A few months ago, a friend texted my sweetheart to say that he was overseeing an estate sale for a woman who had decided that she was done with Southern Cali and was headed to upstate New York with all her horses, material goods, and life. Having grown up in the northeast, I can understand the draw to upstate NY. In many places and at many times, it is picture-postcard beautiful. There's a built-in roughness, too, to that region, one that forces you to dress appropriately regardless of fashion, chop wood out of necessity, worry about your tires from November to May, grow anxious about the coming winter in September and October, and rejoice in deep-seated celebration at March's first sight of crocuses and daffodils. There is nothing happier than true springtime when you have suffered through a long winter. After the last April surprise snows have melted and the rain in May has moved on, June is glorious, glorious, glorious. Of course, then comes September's gorgeous autumn amid growing anxiety about the coming winter.
Although I've never lived in upstate New York, I know these feelings well. Massachusetts is upstate New York's next door neighbor, and I spent more than ten years trading cups of sugar and nor'easters with The Empire State.
I have wondered, since moving to the endless sunshine of SoCal, if the bitter northeast winters are not worth it. After all, here we never have deep lows that come from dark, cold months, but that means we are never sent soaring into the giddiness of Spring Fever. Here in Los Angeles we have the steady state of "pretty happy" most of the time. Even keel. Steady Freddy. I love SoCal, and it's a relief to wake up in February to blue skies rather than darkness, but now in my sixth year here, I appreciate more than ever that amazing je-ne-sais-quoi that occurs with the fierce arc of a swinging seasonal pendulum.
This week I finally cracked open The Happiness Project and am finding over and over that it reminds me of this List. The author, Gretchen Rubin, started a blog when she began her project, which reminded me of this blog that I created about halfway through my first year's List. Gretchen committed to posting regularly about her project. The best bloggers do - and by regularly, I mean at least once a week, but better every Monday, Wednesday, and Friday, or something like that. Reading of her commitment to her blog and her follow through, I thought, I am a blogging failure. I am not cut out for blogging. Or maybe I rebelliously thought, I am too busy to get boxed in to another regularly scheduled thing. I have a ton of discipline for running, yoga practice, and writing in general, but regular blog posting has thus far escaped me.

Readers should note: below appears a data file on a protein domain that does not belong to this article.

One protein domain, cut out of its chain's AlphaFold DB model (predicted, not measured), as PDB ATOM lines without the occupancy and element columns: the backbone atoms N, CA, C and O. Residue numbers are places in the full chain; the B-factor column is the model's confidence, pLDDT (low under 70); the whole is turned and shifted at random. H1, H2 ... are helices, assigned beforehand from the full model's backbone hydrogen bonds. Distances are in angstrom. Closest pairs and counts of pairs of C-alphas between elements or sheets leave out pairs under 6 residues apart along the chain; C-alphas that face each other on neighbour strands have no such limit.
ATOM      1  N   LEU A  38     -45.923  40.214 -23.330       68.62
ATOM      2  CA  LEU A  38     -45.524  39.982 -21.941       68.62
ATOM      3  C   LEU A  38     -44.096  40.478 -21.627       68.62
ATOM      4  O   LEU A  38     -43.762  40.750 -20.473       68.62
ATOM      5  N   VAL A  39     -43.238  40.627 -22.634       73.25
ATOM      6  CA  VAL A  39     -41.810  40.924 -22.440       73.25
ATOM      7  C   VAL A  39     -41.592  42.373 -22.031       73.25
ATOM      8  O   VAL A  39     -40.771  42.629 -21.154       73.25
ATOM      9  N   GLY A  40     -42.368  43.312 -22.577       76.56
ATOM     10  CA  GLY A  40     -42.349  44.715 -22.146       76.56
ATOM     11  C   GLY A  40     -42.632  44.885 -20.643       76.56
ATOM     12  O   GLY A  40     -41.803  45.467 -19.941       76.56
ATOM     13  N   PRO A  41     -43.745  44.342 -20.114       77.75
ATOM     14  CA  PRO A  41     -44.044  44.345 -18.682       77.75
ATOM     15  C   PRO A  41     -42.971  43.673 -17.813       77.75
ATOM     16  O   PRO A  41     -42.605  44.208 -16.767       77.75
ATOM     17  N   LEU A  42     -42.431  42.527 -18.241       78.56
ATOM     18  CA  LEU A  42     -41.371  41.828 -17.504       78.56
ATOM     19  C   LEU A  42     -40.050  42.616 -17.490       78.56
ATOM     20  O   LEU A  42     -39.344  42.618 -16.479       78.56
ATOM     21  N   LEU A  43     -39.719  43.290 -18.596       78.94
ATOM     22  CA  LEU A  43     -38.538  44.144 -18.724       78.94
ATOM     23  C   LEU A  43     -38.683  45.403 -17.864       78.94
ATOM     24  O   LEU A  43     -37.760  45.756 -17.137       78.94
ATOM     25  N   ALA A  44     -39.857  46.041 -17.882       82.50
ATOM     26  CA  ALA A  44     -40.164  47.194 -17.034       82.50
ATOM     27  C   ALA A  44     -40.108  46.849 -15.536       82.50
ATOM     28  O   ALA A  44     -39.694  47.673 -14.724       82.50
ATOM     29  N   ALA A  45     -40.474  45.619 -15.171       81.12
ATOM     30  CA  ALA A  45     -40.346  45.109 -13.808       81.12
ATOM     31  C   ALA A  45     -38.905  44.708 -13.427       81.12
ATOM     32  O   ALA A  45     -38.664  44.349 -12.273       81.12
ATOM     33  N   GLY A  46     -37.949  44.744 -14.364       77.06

Never make excuses.
Okay, I won't. However, I will say this: The List of 100 Things has profoundly affected my life, and I think the reason I don't write about it more often is because it's not always clear to me how it is affecting me, I just know that it is. I do the things on my List and take it all in on a semi-subconscious level. From the beginning I'd been aware on some level of the profundity that would come along with working through the List. I knew that I would change, grow, and in fact I started the List because I wanted to transform in some way. But, also, I embarked on The List in 2012 just to get stuff done. Get stuff done in my own little private life, change quietly, without a blog, alone.
There's a story my mom told me about when I was a little girl.
As the story goes, I was still a baby in a crib, and learning to stand. Like most babies, I would pull myself up by the sides of the crib and rejoice in my accomplishment. But, as my mother has told me, I practiced only in private. My parents watched me through the crack in the door as I pulled myself up, stand, maybe dance a little, my fat little legs celebrating their new-found strength. And then, as soon as I was aware of my audience, I sat down. I wouldn't perform my new trick for anyone until I was solid in my new skill.
I haven't changed much in this regard. Perhaps it is my introverted nature. Perhaps I just like to stay focused without the distraction of others, with full concentration on the task at hand, without worrying about an audience. At some point I realized that nature was limiting. There is no way to take, for instance, yoga classes and not have any one see you. Or swim lessons. Or long distance running. And without readers, there is no way to really become a better writer. Although I have set aside this nature so that I can learn and grow, in many ways I still prefer to master new tricks in my own private room.
And sometimes, as in my excavation of how The List is effecting my life, perhaps I would just prefer to take the easy road. Not even write about it at all.
But The Happiness Project reminded me this week that this blog's purpose is partly for processing. A platform to write about the affect of the List. A place to write through the questions, perhaps, as Rilke says, write my way to some answers.
Unlike The Happiness Project, I didn't start out with categories in mind. Gretchen Rubin started her project from the jumping off point of categories. She examined aspects of her life, and filled her year-long project with exercises that would, in theory, increase her personal happiness. In my List writing, I just allowed my pen to write. Much later, as I worked through it, I realized there were general categories that items generally fell into: Self-care. Learning/growth. Family. Challenging Fun. Laid-back Fun. Adventure. Things like that.
I can't give a book review at this time since I'm only about halfway through, but this book/project does ring a familiar tone to The List. I didn't begin this List project with an eye to increasing my own happiness, but I did begin it with an eye to growing more into myself and the life that I want to live.
Which, I suppose, is a happy life.